Thursday, January 27, 2022

“Perino del Vaga”

It was four flights down from her little apartment, and outside the snow still fell on Bleecker Street, thick fat flakes falling relentlessly, and the sidewalk and the parked cars had been blanketed with an inch more of the white stuff in the half hour that Addison and Bubbles had been upstairs.

“Jesus, I should’ve worn my galoshes,” she said.

“Do you want to go back and put them on?” said Addison.

“No, we’re only going up the block,” she said, “but keep that umbrella over me.”

She put her arm in his, and off they went, back towards the San Remo on the corner.

How odd, thought Addison, to be walking arm in arm with a woman, and it occurred to him that before this night he had never walked with a woman’s arm in his unless the arm belonged to one of the elder females in his family – his mother, one of his grandmothers or aunts or great aunts. Bubbles had her arm in his right arm, the one that held the umbrella, and it was slightly awkward trying to keep the umbrella over her head with its red fur (or was it faux fur) pillbox hat and her somewhat broad shoulders in their black fur (probably not real fur) coat. Could this be the beginning of a new chapter in his life? Or could it possibly even be the first chapter of a whole new volume in the heretofore dreary and tedious roman fleuve of his personal history? A volume in which our hero finally experienced social relations not only with women who were not related to him by blood, but indeed sexual and, yes, even romantic relations? True, he had had to pay three dollars for the “Baltimore handshake” Bubbles had just given him, and had also agreed to buy her an unspecified number of cocktails at the San Remo, but did these transactional factors preclude a deeper friendship, or any sort of friendship?

“You’re awfully quiet all of a sudden,” she said.

“Yes, I was only musing, Bubbles. You see, I was pondering, oh, perhaps unjustifiably, I’ll readily admit, but, yes, I was wondering, you see –”

“Okay, we’re here,” she said. They had reached the entrance to the San Remo, its tall neon sign overhead tinting the falling snow orange red. “Now listen, we can sit together and have a good time and all, but if I give you the high sign, you’ve got to act like we don’t really know each other.”

“The high sign.”

“Yeah. What I’ll do is, I’ll like give you a pinch on the leg.”

“Oh my. I hope you won’t pinch me too hard.”

“I won’t hurt you. Just a little pinch, and then you act like we’re not together.”

“But may I ask why?”

“Why do you think? I got to try to make a little dough. How far do you think that three bucks you gave me is gonna get me?”

“Oh. Yes, uh –”

“If you had gone for the sawbuck for a throw it might be a little different.”

“Yes, I see.”

“But no, you had to be a cheapskate. Wouldn’t even cough up a fin for a BJ.”

“Yes, you’re perfectly, uh –”

“All right then, long as you understand.”

“Yes, of course. I, um –”
“Okay, now that we got that settled, let’s go in.”


She tugged on his arm, but Addison stood there.

“Come on, buddy, what’s the hold-up?”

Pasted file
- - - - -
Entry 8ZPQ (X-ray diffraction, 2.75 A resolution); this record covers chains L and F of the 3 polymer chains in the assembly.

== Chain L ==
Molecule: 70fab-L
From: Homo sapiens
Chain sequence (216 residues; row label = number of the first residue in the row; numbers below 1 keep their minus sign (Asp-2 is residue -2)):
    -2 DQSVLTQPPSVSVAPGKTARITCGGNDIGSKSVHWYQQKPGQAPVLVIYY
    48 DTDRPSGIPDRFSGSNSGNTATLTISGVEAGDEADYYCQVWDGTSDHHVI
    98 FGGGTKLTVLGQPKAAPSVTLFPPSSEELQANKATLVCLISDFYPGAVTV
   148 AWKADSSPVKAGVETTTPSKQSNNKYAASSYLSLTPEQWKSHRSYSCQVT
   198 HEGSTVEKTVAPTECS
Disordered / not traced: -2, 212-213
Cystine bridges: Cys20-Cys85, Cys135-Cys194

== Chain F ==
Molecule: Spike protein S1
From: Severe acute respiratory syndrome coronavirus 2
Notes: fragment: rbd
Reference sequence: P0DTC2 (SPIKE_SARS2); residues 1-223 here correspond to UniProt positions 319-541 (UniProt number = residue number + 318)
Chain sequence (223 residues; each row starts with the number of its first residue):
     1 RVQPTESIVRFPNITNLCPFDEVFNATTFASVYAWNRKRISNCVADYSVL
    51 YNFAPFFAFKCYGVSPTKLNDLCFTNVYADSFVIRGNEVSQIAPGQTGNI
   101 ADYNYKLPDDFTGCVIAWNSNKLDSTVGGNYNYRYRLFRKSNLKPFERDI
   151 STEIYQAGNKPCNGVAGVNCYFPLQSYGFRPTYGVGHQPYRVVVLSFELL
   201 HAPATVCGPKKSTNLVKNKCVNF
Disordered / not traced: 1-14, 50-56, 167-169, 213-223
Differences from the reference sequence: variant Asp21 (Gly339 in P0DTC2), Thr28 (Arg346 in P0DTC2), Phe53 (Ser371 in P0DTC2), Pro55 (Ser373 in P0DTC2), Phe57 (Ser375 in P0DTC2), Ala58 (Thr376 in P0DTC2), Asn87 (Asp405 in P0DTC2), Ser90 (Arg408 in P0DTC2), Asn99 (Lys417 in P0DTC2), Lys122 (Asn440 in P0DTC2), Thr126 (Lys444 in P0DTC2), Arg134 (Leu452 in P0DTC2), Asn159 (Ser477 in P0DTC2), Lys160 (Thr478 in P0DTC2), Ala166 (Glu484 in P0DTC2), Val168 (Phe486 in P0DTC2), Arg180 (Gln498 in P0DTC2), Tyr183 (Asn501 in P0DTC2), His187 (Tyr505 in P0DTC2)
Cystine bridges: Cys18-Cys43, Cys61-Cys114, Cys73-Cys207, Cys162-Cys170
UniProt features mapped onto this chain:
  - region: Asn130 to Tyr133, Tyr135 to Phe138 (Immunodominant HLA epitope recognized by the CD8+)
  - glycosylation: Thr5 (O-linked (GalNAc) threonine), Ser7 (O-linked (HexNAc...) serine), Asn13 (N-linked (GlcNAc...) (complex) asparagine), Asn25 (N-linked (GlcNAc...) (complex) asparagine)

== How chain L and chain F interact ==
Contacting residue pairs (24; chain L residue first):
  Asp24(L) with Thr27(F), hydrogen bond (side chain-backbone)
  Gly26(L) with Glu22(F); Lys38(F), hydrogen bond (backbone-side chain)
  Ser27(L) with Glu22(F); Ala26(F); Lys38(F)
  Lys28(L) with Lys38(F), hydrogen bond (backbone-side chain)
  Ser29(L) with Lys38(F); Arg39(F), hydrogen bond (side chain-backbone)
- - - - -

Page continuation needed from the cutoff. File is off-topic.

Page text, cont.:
“That’s what they call me.”

“Bubbles – what if – oh, how shall I put this?”

“Try plain English.”

“What if we just sat together, had some cocktails, perhaps even a bite to eat, and if we just, you know, if you didn’t have to give me the ‘high sign’ –”

“But I told you, I want to make a little money tonight. I got rent to pay too, y’know.”

“Yes, but, what if I buy you drinks and dinner, and then whatever money I have left over, you can have that?”

“So how much money do you have left on you? Fifteen bucks?”

“Yes, fifteen, but I also have some change. Maybe fifty cents.”

“So you want to have like a date with me?”

“If it isn’t asking too much.”

“But you told me you had your rent coming up.”

“I was fibbing actually. My rent is paid through the month. And usually I get something from one of my aunts or great aunts or my mother or one of my grandmothers every week or so.”

“Your aunts and mother and great aunts and grandmothers send you money?”

“Not a lot. A ten here, five there. Maybe a twenty for Christmas or my birthday.”

“And you live off this money the ladies in your family send you.”

“I live very modestly. I hardly eat, and normally I drink at this place called Bob’s Bowery Bar, where you can get a glass of very good basement-brewed bock for a dime.”

“You’re unbelievable.”

“Yes, I suppose I am.”

“Me, I like to eat.”

“As well you should!”

“They got a good cheap spaghetti dinner in this joint. It comes with salad and Italian roll. Will you buy me one of those?”

“I certainly will!”

She paused, looking away. The snow falling all around her, the snow tinted orange red by the neon sign, made the skin of her face look like a lady in a Renaissance painting Addison had once seen at the Metropolitan Museum. Was it a Botticelli? Or a Perino del Vaga?

She turned and looked at him again.

“All right,” she said. “But you have to eat some spaghetti too. I’m not gonna sit there and eat while you sit there staring at me like a sad hungry puppy.”

“I should love to eat some spaghetti,” said Addison.

And so they went back into the warm and crowded and noisy bar. Addison realized that unless he got an envelope from home in the next morning’s post that he might not be able to eat tomorrow, not to mention having any bocks at all at Bob’s, but all that was in the future, and this was now.

{Please go here to read the “adult comix” version in A Flophouse Is Not a Home, profusely illustrated by the illustrious rhoda penmarq…}

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